No sooner had President Hosni Mubarak announced that he wouldn’t seek re-election than the protesters who brought him low rejected his gesture. As a result, it’s still unclear whether Mubarak will leave abruptly or after a period of transition; that, ultimately, will be up to the Egyptian people. But either way, the country appears to be on the verge of a post-Mubarak order. It’s not too soon to ponder what that will look like.
The first question is whether Mubarak’s departure will empower Egyptians by leading to a more representative government in which dissent is tolerated and there are genuine choices for voters. That should be the priority of reformers in any negotiations with what survives of Mubarak’s government. It would be a betrayal of the past week’s revolution if it didn’t produce free and fair elections, yet history has shown that deposing a dictator does not lead inevitably and inexorably to democracy.
The involvement in the opposition of the Muslim Brotherhood has worried some in the United States, who see in its participation in a new government the specters of Iran, the Gaza Strip and Lebanon. But this was not the Brotherhood’s revolution, and the group, which is not as radical as Hamas or Hezbollah, is expected to play a minor role in a new government (although that role could certainly grow over time). What’s more, the creation of a new democracy should not be guided by fear about unsavory groups that might potentially become powerful.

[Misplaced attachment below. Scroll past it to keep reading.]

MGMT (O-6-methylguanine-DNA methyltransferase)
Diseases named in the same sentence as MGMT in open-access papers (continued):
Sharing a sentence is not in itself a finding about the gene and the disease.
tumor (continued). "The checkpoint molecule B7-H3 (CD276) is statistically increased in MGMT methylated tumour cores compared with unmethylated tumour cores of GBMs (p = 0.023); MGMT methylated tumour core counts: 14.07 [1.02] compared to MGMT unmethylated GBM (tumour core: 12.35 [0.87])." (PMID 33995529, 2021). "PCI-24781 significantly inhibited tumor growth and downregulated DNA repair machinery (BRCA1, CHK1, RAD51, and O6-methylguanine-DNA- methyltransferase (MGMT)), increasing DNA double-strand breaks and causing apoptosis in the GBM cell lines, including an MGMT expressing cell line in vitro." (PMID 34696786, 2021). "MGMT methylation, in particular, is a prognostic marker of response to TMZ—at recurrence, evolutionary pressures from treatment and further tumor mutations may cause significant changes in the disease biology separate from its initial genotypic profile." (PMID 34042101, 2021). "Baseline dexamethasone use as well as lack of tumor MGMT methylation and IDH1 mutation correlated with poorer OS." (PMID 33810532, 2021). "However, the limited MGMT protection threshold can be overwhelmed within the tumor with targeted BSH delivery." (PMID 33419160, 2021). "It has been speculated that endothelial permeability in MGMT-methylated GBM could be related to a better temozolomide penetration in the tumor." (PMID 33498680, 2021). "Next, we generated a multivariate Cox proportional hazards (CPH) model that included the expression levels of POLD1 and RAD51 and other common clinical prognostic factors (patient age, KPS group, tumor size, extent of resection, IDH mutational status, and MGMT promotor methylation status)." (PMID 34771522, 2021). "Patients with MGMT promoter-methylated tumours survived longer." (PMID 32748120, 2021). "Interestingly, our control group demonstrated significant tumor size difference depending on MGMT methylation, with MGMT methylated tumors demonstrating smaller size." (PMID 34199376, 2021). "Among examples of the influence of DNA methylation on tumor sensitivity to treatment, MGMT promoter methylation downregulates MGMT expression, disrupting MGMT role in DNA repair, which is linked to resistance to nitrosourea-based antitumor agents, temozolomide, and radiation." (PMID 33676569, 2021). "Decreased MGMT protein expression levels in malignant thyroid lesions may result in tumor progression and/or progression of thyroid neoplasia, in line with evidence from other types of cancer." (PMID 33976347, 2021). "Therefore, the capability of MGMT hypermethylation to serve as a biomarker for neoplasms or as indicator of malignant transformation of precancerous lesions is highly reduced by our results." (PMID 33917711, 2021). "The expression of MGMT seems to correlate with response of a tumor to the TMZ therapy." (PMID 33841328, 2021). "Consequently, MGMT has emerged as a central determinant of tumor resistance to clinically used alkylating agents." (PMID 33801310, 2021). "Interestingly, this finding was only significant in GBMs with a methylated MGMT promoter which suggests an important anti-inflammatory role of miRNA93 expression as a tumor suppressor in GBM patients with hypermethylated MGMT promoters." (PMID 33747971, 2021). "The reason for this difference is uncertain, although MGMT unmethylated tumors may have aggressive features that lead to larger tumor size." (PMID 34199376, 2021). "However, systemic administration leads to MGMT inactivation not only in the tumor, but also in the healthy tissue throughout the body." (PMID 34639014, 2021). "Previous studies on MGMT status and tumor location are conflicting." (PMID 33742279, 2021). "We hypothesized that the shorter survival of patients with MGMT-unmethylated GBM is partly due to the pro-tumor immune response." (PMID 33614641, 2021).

Whatever its composition, a new government would be expected to do more than increase political participation. It isn’t just a lack of freedom the protesters have been denouncing; they also have been complaining about bare dinner tables. The question is whether a new government would seek to combat poverty by expanding subsidies and public sector employment or by encouraging entrepreneurship. Under Mubarak, Egypt adopted market reforms.
A policy of the Mubarak regime that is likely ― but not guaranteed ― to survive the transition is Egypt’s intimate relationship with the United States. The army, which is a much respected and highly influential institution, values the relationship with the U.S. (and the military aid that accompanies it), and there are strong cultural, educational and economic ties between the two countries built over many years. Anti-Americanism has been a minor theme in the protests, and it mostly reflected outrage over the slowness of the United States to dissociate itself from Mubarak.
Then there are Egypt’s relations with Israel. Although the Egyptian-Israeli peace treaty signed in 1979 has never been particularly popular on the Egyptian street, there is little evidence that the army objects to it or to the “cold peace” it produced. Some members of a new government might take a more confrontational attitude toward Israel or favor closer ties with Iran or Syria. But repudiation of peace with Israel, which has benefited Egypt in many ways, seems unlikely.
As with any revolution, observers should be modest about predicting the course of events in Egypt. But amid the change, there may be considerable continuity.
(Los Angeles Times, Feb. 3)